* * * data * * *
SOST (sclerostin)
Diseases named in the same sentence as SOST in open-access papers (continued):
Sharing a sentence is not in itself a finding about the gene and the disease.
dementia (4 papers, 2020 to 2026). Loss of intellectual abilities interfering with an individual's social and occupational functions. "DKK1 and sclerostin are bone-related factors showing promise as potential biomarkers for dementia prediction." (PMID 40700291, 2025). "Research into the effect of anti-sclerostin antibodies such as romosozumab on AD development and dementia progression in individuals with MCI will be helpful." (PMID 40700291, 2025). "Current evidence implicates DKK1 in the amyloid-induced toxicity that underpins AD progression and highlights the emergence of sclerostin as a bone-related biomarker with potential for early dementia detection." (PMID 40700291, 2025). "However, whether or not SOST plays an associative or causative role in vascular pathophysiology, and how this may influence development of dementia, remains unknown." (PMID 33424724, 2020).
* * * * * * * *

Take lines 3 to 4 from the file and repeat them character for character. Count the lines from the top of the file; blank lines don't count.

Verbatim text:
Sharing a sentence is not in itself a finding about the gene and the disease.
dementia (4 papers, 2020 to 2026). Loss of intellectual abilities interfering with an individual's social and occupational functions. "DKK1 and sclerostin are bone-related factors showing promise as potential biomarkers for dementia prediction." (PMID 40700291, 2025). "Research into the effect of anti-sclerostin antibodies such as romosozumab on AD development and dementia progression in individuals with MCI will be helpful." (PMID 40700291, 2025). "Current evidence implicates DKK1 in the amyloid-induced toxicity that underpins AD progression and highlights the emergence of sclerostin as a bone-related biomarker with potential for early dementia detection." (PMID 40700291, 2025). "However, whether or not SOST plays an associative or causative role in vascular pathophysiology, and how this may influence development of dementia, remains unknown." (PMID 33424724, 2020).